NCHRP Web-Only Document 291: Development of a Posted Speed Limit Setting Procedure and Tool 47 USLIMTS provides suggested minimum section lengths (see Table 9). The program provides warnings when the 85th percentile speed exceeds 77 mph for a limited-access freeway, 67 mph for a non-limited-access road in an undeveloped area, and 52 mph for a non-limited- access road in a developed area. Source: USLIMITS decision rules flow chart (170), page K-23. Transportation Research Board. 2006. Expert System for Recommending Speed Limits in Speed Zones: NCHRP 03-67. Adapted and Reproduced with permission from the National Academy of Sciences, Washington, DC. Figure 3. USLIMITS2 flow chart for speed limit calculation without crash data for roadway section in developed areas.
NCHRP Web-Only Document 291: Development of a Posted Speed Limit Setting Procedure and Tool 48 Table 8. Input variables required for USLIMITS2. Input Variables Limited-Access Freeway Road Section in Undeveloped Area Road Section in Developed Area Operating speed (85th and 50th percentile speed) Yes Yes Yes Section length Yes Yes Yes AADT Yes Yes Yes Presence/absence of adverse alignment Yes Yes Yes Current statutory limit for this type of road Yes Yes Yes Terrain Yes No No Is this section transitioning to a non- limited-access highway? Yes No No Is this section transitioning to a road section in a developed area? No Yes No Number of interchanges within this section Yes No No Crash statisticsa Yes Yes Yes Roadside rating No Yes No Divided/undivided section No Yes No Number of through lanes No Yes Yes Whether it is a one-way street No No Yes Area type No No Yes Number of driveways within the section No No Yes Number of traffic signals within the section No No Yes Presence/usage of on-street parking No No Yes Extent of pedestrian/bicyclist activity No No Yes a At least 3 years of crash data recommended; if less than 1 year of data, USLIMITS2 suggests that additional data should be collected and the process repeated. Source: Table created from list provided in USLIMITS user guide (11), page L-17. Table 9. USLIMITS2 suggested minimum length per speed limit. Speed Limit (mph) Minimum Length (mi) Speed Limit (mph) Minimum Length (mi) 30 35 40 45 50 0.30 0.35 0.40 0.45 0.50 55 60 65 70 75 0.55 1.20 3.00 6.20 6.20 Source: USLIMITS user guide (11), Table L.2, page L-34. Citywide or Default Speed Limits Default speed limit is the speed limit set by government action, typically a state or city for an area. The default speed limit can depend on the type of the road and its location (e.g., rural or urban) and the vehicle type and its properties. Several U.S. cities have recently campaigned to be able to set lower citywide default speed limits. For example, Boston, Massachusetts; New York City, New York; and Seattle,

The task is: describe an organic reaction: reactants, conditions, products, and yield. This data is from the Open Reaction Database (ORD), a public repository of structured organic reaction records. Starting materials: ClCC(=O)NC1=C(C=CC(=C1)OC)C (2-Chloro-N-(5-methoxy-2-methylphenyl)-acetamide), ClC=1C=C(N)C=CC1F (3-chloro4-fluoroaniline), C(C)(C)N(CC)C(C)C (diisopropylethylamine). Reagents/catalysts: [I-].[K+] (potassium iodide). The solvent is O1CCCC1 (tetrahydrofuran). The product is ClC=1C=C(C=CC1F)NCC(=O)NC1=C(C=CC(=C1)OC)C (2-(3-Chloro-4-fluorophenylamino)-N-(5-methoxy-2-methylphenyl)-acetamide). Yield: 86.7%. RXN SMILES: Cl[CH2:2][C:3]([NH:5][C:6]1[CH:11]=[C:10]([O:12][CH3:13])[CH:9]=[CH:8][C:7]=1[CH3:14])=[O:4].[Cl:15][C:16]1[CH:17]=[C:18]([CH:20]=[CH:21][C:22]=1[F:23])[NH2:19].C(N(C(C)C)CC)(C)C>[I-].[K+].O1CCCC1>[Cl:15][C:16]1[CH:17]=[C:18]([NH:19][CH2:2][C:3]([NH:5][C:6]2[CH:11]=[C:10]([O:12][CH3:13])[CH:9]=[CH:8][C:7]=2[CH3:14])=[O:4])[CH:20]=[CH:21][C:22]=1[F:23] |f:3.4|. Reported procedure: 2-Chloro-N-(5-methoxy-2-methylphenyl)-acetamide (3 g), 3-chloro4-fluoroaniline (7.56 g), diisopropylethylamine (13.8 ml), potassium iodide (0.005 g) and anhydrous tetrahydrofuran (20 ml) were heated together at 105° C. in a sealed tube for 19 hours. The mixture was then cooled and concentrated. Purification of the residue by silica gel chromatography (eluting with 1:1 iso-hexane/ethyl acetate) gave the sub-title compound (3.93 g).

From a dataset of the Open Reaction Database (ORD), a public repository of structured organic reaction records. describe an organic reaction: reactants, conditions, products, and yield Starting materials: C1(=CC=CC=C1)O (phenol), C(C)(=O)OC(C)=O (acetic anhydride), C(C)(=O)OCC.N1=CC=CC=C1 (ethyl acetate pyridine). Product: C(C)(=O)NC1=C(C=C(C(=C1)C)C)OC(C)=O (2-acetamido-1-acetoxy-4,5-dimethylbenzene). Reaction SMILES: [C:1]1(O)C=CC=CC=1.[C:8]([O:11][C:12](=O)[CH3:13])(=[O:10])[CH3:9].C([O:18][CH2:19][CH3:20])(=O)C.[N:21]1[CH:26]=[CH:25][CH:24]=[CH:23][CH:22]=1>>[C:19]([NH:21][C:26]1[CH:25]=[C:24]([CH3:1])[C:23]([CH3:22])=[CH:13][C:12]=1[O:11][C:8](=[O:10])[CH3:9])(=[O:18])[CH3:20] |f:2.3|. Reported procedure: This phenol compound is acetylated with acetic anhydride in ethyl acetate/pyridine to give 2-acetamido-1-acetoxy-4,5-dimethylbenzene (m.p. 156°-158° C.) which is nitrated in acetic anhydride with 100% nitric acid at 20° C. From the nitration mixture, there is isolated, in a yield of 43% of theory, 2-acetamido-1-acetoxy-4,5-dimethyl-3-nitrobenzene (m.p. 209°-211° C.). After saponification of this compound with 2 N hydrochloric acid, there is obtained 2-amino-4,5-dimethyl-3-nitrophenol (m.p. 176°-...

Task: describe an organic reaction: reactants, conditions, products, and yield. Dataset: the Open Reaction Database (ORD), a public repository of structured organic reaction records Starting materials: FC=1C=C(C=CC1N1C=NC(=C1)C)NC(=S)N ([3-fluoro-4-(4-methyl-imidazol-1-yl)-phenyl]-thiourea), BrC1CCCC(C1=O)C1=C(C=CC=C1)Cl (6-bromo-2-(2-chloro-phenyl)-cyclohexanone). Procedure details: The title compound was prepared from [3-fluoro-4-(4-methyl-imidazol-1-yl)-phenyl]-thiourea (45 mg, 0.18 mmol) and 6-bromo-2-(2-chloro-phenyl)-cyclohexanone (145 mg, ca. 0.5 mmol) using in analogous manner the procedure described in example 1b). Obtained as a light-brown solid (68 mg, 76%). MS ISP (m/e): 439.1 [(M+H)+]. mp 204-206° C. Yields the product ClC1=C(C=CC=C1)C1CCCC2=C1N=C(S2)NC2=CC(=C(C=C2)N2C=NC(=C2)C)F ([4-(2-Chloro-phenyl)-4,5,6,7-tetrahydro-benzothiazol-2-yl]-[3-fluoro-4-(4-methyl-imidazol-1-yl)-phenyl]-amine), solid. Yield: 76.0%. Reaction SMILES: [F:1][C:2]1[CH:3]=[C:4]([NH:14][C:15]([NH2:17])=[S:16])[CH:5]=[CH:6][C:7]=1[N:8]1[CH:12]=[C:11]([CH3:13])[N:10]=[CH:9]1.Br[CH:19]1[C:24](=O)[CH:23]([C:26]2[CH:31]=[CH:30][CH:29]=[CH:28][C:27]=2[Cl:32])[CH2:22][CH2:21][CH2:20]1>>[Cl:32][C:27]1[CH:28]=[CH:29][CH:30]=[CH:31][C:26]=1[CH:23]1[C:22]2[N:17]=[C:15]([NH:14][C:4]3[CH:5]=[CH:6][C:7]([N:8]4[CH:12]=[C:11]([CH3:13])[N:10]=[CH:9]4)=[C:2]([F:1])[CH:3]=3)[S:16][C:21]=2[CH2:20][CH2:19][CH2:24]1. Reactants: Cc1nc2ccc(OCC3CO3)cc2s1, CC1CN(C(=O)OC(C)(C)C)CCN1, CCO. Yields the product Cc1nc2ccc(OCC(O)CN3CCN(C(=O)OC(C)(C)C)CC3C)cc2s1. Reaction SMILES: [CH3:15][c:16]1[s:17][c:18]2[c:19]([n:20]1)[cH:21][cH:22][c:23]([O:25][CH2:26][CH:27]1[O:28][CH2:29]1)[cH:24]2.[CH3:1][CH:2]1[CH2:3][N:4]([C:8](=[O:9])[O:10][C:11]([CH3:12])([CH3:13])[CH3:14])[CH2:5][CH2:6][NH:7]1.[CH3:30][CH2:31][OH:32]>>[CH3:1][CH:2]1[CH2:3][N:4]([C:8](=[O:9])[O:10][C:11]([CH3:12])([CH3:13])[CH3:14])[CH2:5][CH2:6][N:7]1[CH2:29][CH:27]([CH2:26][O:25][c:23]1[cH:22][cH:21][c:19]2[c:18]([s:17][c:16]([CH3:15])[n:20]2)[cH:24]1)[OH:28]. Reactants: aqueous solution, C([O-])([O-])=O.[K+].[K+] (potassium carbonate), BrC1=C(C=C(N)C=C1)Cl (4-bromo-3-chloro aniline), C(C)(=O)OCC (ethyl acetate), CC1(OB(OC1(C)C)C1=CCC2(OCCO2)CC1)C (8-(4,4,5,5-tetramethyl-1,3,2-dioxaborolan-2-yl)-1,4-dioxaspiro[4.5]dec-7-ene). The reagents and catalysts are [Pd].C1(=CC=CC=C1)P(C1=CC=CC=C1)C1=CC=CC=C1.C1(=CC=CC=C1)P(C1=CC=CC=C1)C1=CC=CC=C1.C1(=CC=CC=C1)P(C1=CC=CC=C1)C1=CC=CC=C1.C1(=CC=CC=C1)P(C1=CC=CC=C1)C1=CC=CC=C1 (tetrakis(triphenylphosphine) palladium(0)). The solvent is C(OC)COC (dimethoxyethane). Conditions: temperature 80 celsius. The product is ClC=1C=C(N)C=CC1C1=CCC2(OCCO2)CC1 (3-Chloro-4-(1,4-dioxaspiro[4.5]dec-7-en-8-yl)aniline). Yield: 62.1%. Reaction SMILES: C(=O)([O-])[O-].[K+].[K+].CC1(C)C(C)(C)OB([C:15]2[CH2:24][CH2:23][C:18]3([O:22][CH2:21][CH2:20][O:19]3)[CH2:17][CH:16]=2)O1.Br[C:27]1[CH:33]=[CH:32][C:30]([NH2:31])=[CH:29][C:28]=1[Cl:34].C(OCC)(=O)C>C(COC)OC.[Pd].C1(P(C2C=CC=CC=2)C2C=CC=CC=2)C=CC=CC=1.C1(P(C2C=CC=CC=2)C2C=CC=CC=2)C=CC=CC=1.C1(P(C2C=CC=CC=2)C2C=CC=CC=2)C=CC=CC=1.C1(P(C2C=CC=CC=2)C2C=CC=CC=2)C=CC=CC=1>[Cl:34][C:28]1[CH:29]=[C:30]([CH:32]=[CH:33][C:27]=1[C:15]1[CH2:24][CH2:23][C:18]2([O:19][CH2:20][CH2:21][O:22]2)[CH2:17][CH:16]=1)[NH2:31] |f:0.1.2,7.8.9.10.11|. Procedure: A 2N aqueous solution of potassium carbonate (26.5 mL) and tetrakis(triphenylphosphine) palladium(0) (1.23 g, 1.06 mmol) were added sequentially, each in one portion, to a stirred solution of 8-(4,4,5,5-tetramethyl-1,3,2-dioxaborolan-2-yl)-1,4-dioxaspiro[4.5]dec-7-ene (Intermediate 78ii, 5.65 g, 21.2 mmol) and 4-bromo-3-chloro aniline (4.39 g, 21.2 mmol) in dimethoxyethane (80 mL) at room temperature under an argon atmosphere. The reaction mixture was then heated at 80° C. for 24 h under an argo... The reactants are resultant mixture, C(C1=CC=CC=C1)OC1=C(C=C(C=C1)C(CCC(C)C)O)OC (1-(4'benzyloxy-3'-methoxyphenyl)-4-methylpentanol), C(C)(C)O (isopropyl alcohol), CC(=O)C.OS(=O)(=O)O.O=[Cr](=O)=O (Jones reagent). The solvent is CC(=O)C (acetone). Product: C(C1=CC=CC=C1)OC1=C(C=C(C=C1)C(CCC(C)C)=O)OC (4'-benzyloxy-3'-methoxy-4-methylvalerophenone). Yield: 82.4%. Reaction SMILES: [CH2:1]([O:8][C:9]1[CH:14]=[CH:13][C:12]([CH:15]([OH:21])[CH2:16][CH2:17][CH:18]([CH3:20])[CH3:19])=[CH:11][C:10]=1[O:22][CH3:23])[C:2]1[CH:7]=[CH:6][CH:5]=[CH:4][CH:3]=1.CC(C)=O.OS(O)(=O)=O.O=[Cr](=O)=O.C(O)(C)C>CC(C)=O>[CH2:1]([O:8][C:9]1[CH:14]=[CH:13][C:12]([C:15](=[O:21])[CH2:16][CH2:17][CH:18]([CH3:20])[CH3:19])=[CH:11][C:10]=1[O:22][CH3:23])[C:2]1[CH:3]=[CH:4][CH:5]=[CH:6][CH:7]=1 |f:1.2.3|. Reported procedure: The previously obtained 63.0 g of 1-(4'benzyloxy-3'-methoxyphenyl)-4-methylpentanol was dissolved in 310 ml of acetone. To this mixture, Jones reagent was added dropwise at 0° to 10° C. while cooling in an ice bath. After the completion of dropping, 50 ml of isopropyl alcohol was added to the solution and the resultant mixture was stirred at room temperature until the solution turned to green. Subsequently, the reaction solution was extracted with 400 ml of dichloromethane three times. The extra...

NCHRP Web-Only Document 291: Development of a Posted Speed Limit Setting Procedure and Tool 49 Washington, now have the ability to set a 25-mph speed limit citywide. Portland, Oregon, has the authority to set residential streets at 20 mph. Other countries are also implementing citywide speed limits. In Bristol, UK, a 20-mph speed limit policy was implemented between 2010 and 2015 in phases within seven areas of the city. Researchers (171) used crash data from 2008 to 2016 to investigate the change in crashes. The 20-mph speed limit intervention was associated with a city-level reduction of fatal injuries of around 63 percent after controlling for trends over time and areas. There was also a general trend of reduction of the total number of injuries at the city level and on 20-mph roads. The authors hypothesized that a citywide speed limit approach may encourage a general behavior change in drivers that, in turn, may contribute to reducing injuries across the city. Hu and Cicchino (172) investigated the effects of a speed limit reduction on speeds in Boston. On January 9, 2017, the default speed limit on City of Boston streets was reduced from 30 mph to 25 mph. The researchers collected vehicle speeds at 50 sites in Boston where the speed limit was lowered from 30 mph to 25 mph. They also collected vehicle speeds at 50 control sites in Providence, Rhode Island, where the speed limit remained at 25 mph before and after the speed limit change in Boston. Table 10 shows the findings from the speed studies. The researchers used a log-linear regression model to estimate the change in vehicle speeds associated with the speed limit reduction and separate logistic regression models to estimate changes in the odds of vehicles exceeding 25 mph, 30 mph, and 35 mph. They found a 0.3 percent reduction in mean speeds (p=0.065) and reductions of 2.9 percent, 8.5 percent, and 29.3 percent in the odds of vehicles exceeding 25 mph, 30 mph, and 35 mph, respectively. The authors concluded that while the average and 85th percentile speeds did not change meaningfully, the reductions in the proportions of vehicles traveling at higher speeds have important implications for nonmotorists.Â Table 10. Speeds and proportion of vehicles exceeding a speed from Boston citywide speed limit change study. Period Boston (50 study sites, speed limit changed from 30 mph to 25 mph) Providence (50 control sites, speed limits at 25 mph) Measure Mean Speed (mph) 85th %-ile Speed (mph) % above 25 mph % above 30 mph % above 35 mph Mean Speed (mph) 85th %-ile Speed (mph) % above 25 mph % above 30 mph % above 35 mph Before 24.8 31.0 47.9 18.2 4.9 24.8 31.0 45.9 15.9 3.5 After 24.8 31.0 46.9 18.1 3.8 24.9 31.0 46.2 17.5 4.1 Before-to-after change 0% 0% â2.1% â0.5% â22.4% 0.4% 0% 0.7% 10.1% 17.1% Source: Hu W., & Cicchino J. B. (2019) Lowering the Speed Limit From 30 mph to 25 mph in Boston: Effects on Vehicle Speeds. Injury Prevention, 0, 1-4. (172), Table 1, page 7. On October 24, 2016, Oregon provided the City of Portland approval to begin use of its proposed experimental alternative speed zone investigation method. The alternative method (12) is to be used on streets that are under the jurisdiction of the City of Portland. The justification for the alternative method is safety, with the principle factors to determine risk being the speed of adjacent motor vehicles and proximity of those vehicles to the more vulnerable road users, namely pedestrians and cyclists. The determination of the recommended posted speed limit for a corridor is the lowest recommended speed for each road userâpedestrian, bicyclist, and auto. Portland notes on its website (173) that speeds âmust account for people traveling in different ways: walking, driving, using mobility devices, biking, skateboarding, etc.â and that âit